For those with at least 20% down, no mortgage insurance is required, making conventional loans a great choice to help keep monthly payments as low as possible.

Low Down Payment Options Available

If you’re a first-time homebuyer or making no more than 80% of the median income in your area, you can get a conventional loan with as little as 3% down. In most cases, the minimum required down payment for a primary residence is 5%.

If you’re buying a primary residence, the entire down payment can often come in the form of gift funds from family. In some cases, all we need is a signed gift letter to use the funds!

Cons

More Stringent Credit Guidelines

While 620 is the minimum credit score required for conventional financing, with multiple “risk factors” (high debt ratios, low down payment, etc.) you may not be able to receive approval with a credit score below 700. Seasoning periods for credit events such as bankruptcies and foreclosures are also longer than with a government loan.

Lower Debt-to-Income Thresholds

The maximum allowable debt-to-income ratio for conventional financing is 49.99%. In some cases, debt ratios will need to stay under 43%. These more stringent debt ratio requirements can limit purchasing power when compared to an FHA loan which will allow debt ratios as high as 56%.

Higher Interest Rates

Conventional loans tend to have higher interest rates than government or jumbo loans. Depending on your scenario, this can make the monthly payment higher with a conventional loan versus another loan type.

Conventional Loans vs FHA Loans

The most popular options for first-time homebuyers are conventional and FHA loans. Qualifying guidelines for FHA financing tend to be more lenient when it comes to your down payment, credit, and debt-to-income ratios, but this leniency comes at the cost of mortgage insurance that cannot be removed.

Down Payment Minimums

  • 3-5% with conventional financing
  • 3.5% with FHA financing

Credit Score Minimums

  • 620 with conventional financing
  • 580 with FHA financing

Debt-to-Income (DTI) Ratio Requirements

  • 49% with conventional financing
  • 56% with FHA financing

Mortgage Insurance

  • Private mortgage insurance (PMI) is based on factors like down payment and credit score with conventional financing. For those with a higher down payment and strong credit score, PMI can be much lower than the mortgage insurance required with FHA financing.
  • FHA’s mortgage insurance is only based on down payment and loan amount. There is also a one-time, upfront premium financed into the loan with FHA financing, whereas conventional financing only consists of the monthly premium.
    • With less than 10% down, mortgage insurance will be in place for the life of the loan for FHA financing.

Conventional Loans vs VA Loans

For eligible veterans and their spouses, VA loans are an excellent choice as they allow 0% down and offer more lenient qualifying guidelines. VA loans are only eligible for primary residence purchases, and you’ll be required to pay a funding fee that would not apply with conventional financing.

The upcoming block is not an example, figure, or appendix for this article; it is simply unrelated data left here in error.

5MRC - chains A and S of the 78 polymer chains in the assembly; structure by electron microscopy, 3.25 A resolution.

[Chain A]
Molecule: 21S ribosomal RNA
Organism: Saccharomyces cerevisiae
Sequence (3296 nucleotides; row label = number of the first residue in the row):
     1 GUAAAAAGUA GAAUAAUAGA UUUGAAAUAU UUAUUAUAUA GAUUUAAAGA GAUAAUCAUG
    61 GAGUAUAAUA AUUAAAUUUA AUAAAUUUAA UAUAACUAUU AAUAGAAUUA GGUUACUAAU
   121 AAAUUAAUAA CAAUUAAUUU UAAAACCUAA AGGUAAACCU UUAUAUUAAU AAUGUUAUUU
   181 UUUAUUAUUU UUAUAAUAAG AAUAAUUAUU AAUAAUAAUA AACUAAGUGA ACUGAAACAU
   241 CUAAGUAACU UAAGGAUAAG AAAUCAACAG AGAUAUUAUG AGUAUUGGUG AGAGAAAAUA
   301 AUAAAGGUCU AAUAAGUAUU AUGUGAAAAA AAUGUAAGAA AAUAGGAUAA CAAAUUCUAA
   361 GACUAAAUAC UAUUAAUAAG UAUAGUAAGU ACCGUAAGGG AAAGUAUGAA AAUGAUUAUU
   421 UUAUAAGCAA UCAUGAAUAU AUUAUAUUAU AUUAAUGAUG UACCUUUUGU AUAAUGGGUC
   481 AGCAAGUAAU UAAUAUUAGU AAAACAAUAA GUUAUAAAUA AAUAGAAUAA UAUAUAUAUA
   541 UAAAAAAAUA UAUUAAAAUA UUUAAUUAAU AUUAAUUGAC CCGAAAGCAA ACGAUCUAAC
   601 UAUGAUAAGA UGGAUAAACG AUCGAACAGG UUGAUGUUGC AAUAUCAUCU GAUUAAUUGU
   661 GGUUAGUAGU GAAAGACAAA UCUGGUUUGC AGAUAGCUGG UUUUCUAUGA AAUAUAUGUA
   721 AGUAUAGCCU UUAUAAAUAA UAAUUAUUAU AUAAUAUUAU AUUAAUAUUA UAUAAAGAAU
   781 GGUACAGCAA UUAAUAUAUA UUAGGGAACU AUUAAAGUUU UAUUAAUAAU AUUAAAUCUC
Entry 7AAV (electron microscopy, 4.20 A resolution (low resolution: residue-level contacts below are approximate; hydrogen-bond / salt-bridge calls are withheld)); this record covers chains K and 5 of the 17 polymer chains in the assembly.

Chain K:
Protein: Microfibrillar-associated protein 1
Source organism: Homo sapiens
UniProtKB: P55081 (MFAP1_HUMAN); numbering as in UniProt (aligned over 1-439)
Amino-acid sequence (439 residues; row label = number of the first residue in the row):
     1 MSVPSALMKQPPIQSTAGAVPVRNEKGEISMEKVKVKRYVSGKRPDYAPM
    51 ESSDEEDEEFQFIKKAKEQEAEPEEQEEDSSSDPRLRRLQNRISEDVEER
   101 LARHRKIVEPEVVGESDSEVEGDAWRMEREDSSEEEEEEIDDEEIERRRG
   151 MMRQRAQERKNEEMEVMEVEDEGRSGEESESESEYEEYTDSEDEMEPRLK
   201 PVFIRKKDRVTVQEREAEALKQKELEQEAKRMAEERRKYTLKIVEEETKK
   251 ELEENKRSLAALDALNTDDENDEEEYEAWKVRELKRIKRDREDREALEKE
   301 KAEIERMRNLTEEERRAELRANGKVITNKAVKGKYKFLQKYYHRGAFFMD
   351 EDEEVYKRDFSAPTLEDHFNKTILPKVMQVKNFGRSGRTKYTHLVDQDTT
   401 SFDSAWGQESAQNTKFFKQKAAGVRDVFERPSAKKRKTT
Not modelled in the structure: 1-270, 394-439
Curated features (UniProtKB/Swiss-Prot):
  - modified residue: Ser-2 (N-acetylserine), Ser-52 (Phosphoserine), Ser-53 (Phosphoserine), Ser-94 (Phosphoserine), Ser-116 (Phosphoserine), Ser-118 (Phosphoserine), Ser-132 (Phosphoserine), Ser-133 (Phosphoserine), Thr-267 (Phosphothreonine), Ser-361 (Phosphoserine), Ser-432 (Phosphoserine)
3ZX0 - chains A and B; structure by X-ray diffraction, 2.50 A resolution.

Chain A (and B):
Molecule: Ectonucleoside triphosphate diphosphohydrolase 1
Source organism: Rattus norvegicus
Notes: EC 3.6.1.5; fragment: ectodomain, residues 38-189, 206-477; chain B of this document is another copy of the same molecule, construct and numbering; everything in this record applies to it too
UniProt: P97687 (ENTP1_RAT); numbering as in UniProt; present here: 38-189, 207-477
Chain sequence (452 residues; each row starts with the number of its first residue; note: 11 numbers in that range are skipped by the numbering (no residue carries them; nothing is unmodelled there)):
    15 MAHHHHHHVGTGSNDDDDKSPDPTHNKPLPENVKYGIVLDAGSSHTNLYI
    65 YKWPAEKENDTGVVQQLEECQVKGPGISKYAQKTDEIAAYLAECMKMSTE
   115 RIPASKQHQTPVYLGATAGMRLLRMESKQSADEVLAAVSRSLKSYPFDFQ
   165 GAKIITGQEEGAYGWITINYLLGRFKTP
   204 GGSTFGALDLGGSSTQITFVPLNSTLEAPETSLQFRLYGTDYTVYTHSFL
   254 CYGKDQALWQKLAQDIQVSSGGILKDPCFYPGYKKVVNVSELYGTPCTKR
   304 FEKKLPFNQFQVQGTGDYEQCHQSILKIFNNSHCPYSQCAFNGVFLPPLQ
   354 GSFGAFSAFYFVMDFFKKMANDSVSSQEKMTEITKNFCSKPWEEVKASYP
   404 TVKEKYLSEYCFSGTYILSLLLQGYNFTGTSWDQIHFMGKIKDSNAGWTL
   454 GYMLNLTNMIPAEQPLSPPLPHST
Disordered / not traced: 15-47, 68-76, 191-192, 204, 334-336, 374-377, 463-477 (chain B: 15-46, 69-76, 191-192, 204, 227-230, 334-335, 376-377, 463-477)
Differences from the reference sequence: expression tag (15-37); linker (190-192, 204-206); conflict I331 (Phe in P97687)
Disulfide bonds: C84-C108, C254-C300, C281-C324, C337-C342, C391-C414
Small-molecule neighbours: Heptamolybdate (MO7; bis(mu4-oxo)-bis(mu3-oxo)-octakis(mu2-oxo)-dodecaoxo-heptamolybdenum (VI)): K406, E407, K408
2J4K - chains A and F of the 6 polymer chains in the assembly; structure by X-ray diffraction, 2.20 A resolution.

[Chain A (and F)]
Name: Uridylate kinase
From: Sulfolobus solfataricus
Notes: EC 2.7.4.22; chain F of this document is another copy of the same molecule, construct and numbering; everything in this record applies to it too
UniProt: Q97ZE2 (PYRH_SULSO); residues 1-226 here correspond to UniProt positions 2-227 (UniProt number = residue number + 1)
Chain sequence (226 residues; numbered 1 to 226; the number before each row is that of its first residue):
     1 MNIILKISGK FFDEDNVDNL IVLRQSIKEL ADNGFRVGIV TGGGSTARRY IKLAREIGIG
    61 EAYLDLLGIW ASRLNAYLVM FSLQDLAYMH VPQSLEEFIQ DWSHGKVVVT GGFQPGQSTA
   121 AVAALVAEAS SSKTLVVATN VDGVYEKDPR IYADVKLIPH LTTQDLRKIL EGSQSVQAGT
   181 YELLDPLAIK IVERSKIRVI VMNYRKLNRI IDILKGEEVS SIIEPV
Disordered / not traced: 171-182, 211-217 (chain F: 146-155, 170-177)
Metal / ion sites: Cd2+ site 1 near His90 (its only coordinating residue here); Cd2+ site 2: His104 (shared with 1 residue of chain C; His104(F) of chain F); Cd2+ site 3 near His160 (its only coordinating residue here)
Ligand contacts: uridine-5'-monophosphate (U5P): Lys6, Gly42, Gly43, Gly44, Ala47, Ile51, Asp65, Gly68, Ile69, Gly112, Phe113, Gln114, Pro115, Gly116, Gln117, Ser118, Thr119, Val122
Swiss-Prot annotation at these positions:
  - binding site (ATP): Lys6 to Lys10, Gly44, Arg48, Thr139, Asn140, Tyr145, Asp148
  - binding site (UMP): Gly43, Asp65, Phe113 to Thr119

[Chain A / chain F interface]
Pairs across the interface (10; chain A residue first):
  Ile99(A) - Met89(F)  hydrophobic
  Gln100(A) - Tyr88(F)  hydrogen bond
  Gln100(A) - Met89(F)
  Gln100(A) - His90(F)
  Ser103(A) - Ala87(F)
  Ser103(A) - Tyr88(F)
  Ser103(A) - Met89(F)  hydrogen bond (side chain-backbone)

Down Payment Minimums

  • 3-5% with conventional financing
  • 0% with VA financing

Credit Score Minimums

  • 620 with conventional financing
  • 580 with VA financing

Mortgage Insurance

  • VA loans do not require mortgage insurance. These types of loans may require a funding fee, which varies based on down payment and whether you’ve had a VA loan in the past. The funding fee is typically financed into the loan amount.
  • Eligible veterans can have the funding fee waived – your Certificate of Eligibility will let you know whether the funding fee is required.

Conventional Loans vs Non-QM Loans

Non-QM loans are great options for those who may not qualify through traditional underwriting guidelines, but carry much higher down payment requirements than conventional financing and are not always available for first-time homebuyers.

Down Payment Minimums

  • 3-5% with conventional financing
  • 10-30%, depending on the program for non-QM loans

Credit Score Minimums

  • 620 with conventional financing
  • 600-700, depending on the program for non-QM loans

Debt-to-Income (DTI) Ratio Requirements

  • 49% with conventional financing
  • 50% for most non-QM loans, with some flexibility

View mortgage rates for December 6, 2022

Is a conventional loan right for you?

There is no one-size-fits-all for mortgage financing. The best way to determine whether a Conventional loan makes the most sense for you is to talk to one of our mortgage experts at JVM Lending. Our experts can walk you through monthly payment scenarios, give you current interest rates, and discuss any other questions or concerns you might have.